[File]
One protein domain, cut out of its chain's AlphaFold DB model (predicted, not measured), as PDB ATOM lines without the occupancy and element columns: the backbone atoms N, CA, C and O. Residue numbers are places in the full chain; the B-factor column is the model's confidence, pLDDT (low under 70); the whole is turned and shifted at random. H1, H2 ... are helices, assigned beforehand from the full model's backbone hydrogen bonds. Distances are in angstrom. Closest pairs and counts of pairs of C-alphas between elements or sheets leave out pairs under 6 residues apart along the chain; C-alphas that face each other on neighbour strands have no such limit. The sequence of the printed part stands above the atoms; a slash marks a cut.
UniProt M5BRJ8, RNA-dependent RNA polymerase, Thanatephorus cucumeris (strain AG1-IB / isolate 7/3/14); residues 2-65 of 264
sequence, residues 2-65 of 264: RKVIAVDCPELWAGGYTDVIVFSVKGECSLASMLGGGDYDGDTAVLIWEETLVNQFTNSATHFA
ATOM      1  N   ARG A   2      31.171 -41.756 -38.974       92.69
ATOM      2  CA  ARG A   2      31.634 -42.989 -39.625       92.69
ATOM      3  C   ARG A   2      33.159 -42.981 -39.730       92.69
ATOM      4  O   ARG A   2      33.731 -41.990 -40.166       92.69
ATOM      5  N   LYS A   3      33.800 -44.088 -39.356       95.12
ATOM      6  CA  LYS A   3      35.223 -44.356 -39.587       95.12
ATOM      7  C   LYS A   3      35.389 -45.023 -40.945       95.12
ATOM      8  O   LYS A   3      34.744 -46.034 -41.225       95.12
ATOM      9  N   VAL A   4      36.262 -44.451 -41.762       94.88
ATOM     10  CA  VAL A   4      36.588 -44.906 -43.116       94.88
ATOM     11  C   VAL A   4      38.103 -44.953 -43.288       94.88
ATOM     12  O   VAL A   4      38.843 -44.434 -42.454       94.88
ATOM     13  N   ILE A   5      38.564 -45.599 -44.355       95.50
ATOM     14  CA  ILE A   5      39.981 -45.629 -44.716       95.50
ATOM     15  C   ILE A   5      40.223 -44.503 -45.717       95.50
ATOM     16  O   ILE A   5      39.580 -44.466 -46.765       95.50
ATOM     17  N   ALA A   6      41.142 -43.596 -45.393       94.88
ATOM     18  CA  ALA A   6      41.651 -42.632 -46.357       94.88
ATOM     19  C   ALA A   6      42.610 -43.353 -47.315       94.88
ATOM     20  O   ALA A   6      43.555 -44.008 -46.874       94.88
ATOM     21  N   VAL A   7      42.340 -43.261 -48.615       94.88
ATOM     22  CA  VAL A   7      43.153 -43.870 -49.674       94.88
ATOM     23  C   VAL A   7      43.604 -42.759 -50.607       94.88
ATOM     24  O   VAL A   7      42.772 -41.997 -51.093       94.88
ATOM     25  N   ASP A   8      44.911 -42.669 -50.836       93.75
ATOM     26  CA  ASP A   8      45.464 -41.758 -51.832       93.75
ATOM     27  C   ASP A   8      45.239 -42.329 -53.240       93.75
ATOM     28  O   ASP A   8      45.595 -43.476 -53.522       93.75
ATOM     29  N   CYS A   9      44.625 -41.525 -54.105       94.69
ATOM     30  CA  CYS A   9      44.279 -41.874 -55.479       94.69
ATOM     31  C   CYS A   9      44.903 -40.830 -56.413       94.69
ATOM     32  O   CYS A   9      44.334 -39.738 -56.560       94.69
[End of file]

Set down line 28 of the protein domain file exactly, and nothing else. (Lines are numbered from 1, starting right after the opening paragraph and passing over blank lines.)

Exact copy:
ATOM     26  CA  ASP A   8      45.464 -41.758 -51.832       93.75